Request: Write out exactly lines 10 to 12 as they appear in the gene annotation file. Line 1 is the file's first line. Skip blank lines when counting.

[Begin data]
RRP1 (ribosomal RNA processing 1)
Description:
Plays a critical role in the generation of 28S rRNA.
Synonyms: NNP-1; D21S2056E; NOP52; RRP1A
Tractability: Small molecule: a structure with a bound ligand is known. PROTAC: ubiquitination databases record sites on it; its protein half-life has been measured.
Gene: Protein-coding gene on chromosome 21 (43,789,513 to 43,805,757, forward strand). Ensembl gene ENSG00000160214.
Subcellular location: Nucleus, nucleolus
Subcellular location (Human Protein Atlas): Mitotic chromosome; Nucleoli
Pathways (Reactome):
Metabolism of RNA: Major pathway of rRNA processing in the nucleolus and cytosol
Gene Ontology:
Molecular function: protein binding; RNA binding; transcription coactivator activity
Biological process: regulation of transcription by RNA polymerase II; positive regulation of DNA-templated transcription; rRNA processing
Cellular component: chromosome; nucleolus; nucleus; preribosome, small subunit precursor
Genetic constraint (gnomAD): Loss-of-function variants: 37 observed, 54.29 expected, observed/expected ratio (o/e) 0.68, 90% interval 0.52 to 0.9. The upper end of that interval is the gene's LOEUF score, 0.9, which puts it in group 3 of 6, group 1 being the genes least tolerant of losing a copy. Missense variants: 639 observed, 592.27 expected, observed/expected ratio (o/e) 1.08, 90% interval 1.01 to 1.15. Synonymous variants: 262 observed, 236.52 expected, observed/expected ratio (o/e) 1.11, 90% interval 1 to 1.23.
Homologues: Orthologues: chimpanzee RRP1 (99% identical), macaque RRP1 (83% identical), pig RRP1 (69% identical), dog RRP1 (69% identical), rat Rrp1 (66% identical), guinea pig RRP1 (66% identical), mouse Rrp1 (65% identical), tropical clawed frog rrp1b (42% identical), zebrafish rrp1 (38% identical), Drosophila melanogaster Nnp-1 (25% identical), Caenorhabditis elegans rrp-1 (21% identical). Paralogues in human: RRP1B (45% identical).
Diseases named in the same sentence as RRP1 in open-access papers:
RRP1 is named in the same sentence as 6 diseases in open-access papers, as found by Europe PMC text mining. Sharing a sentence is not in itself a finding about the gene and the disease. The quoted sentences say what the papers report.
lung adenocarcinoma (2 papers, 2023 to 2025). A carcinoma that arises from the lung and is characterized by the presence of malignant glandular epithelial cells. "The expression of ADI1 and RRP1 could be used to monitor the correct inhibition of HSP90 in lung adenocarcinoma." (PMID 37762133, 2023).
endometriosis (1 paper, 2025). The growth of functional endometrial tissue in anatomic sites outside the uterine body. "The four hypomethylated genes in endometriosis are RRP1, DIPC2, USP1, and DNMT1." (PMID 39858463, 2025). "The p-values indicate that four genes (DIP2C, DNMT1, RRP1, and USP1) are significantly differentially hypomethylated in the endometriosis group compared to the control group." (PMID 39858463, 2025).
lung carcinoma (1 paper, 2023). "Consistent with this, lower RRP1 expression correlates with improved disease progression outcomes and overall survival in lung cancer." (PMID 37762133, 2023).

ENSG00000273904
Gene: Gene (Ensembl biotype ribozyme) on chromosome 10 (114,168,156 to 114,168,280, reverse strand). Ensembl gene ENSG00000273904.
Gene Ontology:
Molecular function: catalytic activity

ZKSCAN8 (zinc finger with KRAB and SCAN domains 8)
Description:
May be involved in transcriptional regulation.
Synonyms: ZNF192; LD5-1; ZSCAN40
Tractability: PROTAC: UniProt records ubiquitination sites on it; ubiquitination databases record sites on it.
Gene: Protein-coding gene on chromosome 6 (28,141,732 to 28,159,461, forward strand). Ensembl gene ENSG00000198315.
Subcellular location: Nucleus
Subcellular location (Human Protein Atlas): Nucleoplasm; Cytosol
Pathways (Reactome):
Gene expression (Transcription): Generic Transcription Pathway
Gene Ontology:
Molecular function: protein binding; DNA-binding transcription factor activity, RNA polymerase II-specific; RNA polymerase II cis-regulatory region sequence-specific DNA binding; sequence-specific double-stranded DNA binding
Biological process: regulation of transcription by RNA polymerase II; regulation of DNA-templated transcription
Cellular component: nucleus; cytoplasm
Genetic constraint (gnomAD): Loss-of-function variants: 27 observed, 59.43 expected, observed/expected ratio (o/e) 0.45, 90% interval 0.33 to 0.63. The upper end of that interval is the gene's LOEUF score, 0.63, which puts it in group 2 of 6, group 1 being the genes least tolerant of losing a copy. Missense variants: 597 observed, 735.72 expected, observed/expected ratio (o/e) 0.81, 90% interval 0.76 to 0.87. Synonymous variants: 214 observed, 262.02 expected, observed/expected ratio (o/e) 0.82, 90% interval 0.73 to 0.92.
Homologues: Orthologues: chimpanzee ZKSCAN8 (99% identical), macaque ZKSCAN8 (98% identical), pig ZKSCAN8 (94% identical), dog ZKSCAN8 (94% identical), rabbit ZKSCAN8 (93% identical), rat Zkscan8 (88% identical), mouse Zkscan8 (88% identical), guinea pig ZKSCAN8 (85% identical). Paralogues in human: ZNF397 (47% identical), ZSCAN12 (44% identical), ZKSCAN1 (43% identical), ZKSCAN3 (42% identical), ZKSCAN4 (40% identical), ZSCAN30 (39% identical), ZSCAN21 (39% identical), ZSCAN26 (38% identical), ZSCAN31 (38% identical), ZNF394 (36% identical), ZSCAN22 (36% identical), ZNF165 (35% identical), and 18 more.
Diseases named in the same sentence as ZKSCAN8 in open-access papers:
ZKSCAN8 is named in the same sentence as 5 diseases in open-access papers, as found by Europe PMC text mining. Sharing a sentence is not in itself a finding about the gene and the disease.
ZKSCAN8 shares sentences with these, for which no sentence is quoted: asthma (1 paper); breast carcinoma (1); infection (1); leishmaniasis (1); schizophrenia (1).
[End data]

Metabolism of RNA: Major pathway of rRNA processing in the nucleolus and cytosol
Gene Ontology:
Molecular function: protein binding; RNA binding; transcription coactivator activity